MIDLIFE IS A time typically associated with introspection and life evaluation.
A study by Pew Research Centre showed that half of midlifers are not looking for a relationship or dates, indicating a preference to be alone rather than experience dating complex and challenging partners—those who have an inflated sense of self-importance and a deep need for admiration – narcissists.
Partners of narcissists in midlife grapple with compounded emotional and psychological challenges. They often endure feelings of being undervalued, gaslighted, or emotionally manipulated.
This emotional toll is intensified by a narcissist’s transition, such as menopause in women or andropause in men.
In recent years, there has been more and more anecdotal evidence coming to light about the realities of menopause beyond the more well-known symptoms of hot flushes, loss of libido and a halt in menstruation.
We now know that women’s hormonal changes during menopause can cause increased anxiety, depression, and brain fog.
A female narcissist during menopause may feel heightened hypersensitivity, which will, of course, impact her behaviours.
Andropause, often referred to as male menopause, is a significant factor in midlife that affects men. It is characterised by a gradual decline in testosterone levels, leading to symptoms like decreased energy, mood swings, reduced libido, and sometimes depression.
These changes can be disorienting and challenging, contributing to a sense of lost youth and vitality. For a man with narcissistic traits, the vulnerabilities brought on by andropause can exacerbate their need for attention and affirmation, further straining relationships.
For both men and women, the lack of empathy and support from a narcissistic partner during these times can be particularly damaging, undermining the necessary support system. Equally, a man with a narcissistic partner, at this stage of his life, will feel emasculated and undervalued.
Coping and Managing Relationships with a Narcissist
Understanding and Education: Both partners should seek to understand narcissism. Recognising that selfishness is a psychological condition can help the non-narcissistic partner manage their expectations and responses. Resources like books, articles, or therapy can provide valuable insights.
Setting Boundaries: It’s essential to establish and maintain clear boundaries. The non-narcissistic partner should decide what behaviours they can tolerate and what they can’t. Consistently enforcing these boundaries is crucial, even if the narcissistic partner pushes back.
Self-Care and Support: The non-narcissistic partner should prioritise their emotional and physical well-being. This might include maintaining hobbies, friendships, and interests outside the relationship. Seeking support from friends, family, or support groups can also provide emotional relief and perspective.
Empathy with Limits: While empathy is essential in dealing with a narcissistic partner, it should be balanced with self-preservation. Understanding the partner’s selfish behaviour doesn’t mean tolerating abuse or neglect.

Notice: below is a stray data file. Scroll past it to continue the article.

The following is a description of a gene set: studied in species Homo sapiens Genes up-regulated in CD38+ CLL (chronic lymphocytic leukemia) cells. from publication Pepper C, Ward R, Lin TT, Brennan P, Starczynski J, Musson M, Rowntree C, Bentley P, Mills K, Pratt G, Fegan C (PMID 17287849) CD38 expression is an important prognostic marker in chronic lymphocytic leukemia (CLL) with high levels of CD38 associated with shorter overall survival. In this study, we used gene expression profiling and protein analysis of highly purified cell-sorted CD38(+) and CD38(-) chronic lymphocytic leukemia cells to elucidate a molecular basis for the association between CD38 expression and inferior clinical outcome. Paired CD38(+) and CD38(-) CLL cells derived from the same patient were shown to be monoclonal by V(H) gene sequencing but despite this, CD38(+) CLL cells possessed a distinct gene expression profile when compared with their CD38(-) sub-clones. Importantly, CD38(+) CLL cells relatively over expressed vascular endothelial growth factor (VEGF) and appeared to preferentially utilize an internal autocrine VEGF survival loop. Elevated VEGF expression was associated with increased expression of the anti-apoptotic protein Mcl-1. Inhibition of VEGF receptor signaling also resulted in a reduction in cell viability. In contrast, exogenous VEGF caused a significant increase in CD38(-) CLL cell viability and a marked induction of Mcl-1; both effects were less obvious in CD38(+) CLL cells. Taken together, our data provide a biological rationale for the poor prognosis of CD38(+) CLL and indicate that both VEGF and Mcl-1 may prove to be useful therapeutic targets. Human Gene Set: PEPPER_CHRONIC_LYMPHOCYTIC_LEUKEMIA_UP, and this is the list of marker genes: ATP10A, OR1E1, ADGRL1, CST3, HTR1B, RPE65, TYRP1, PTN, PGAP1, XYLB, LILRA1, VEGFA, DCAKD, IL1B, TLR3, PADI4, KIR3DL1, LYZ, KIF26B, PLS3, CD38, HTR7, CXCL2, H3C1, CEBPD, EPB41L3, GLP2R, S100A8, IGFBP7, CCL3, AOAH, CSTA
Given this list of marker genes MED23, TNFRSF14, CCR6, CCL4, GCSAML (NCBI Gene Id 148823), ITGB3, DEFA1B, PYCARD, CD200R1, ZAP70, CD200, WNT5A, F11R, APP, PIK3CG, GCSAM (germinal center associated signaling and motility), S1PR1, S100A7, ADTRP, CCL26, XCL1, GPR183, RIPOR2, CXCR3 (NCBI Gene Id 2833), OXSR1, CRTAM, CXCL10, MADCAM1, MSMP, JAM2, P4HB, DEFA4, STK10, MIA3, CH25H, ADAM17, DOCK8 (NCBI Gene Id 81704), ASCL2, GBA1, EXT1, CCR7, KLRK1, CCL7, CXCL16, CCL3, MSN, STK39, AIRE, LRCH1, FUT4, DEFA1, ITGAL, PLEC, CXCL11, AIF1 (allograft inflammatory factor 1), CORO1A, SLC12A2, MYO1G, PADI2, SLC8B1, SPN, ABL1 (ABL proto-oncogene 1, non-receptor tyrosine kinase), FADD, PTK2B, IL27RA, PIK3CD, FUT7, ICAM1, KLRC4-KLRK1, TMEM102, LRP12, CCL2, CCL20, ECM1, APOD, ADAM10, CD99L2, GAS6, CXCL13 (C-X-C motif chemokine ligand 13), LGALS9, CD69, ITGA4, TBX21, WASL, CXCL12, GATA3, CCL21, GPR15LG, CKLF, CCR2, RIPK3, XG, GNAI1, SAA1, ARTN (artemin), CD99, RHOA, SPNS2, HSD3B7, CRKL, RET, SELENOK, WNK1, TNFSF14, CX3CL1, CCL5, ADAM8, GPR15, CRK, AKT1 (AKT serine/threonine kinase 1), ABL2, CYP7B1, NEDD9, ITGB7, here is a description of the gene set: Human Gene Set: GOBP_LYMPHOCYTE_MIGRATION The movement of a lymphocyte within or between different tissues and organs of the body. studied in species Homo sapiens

Couples Therapy: Engaging in couples therapy, particularly with a therapist experienced in dealing with narcissistic behaviours, can be very beneficial. Therapy can provide a neutral ground for discussing issues and learning strategies to improve the relationship.
Managing Expectations: The non-narcissistic partner needs to manage their expectations about the relationship and the possibility of change. Narcissistic traits can be deeply ingrained, and while improvement is possible, significant changes may take time.
Focus on Positive Interactions: Try to focus on activities and interactions that are positive and fulfilling for both partners. This can help build a reservoir of goodwill and positive feelings, which can be crucial during more challenging times.
Knowing When to Seek Help: Recognizing when the situation is beyond personal management is crucial. If the relationship becomes abusive, or if the narcissistic behaviour is severely impacting mental health, seeking professional help or reconsidering the relationship may be necessary.
Dealing with narcissism in the context of midlife challenges, including the physical and emotional changes brought on by menopause and andropause, presents a complex and often painful journey.
Recognising the signs of narcissistic behaviour and implementing effective management strategies is essential for maintaining a healthy dynamic in the relationship.
With patience, understanding, and the right approach, navigating these challenges and cultivating an environment of mutual respect and growth is possible. However, it is vital to say that if a relationship becomes either physically or emotionally abusive, then self-preservation is always advised, and if that means ending the relationship, then so be it.
Our middle years are a time for reflection and an opportunity to create a life filled with our youthful visions that could not be fulfilled due to career progression, rearing a family and other responsibilities that are devoid in our middle years.
As such, we deserve relationships that feed us rather than drain us and therefore, narcissistic relationships should be approached with caution – if not avoided altogether!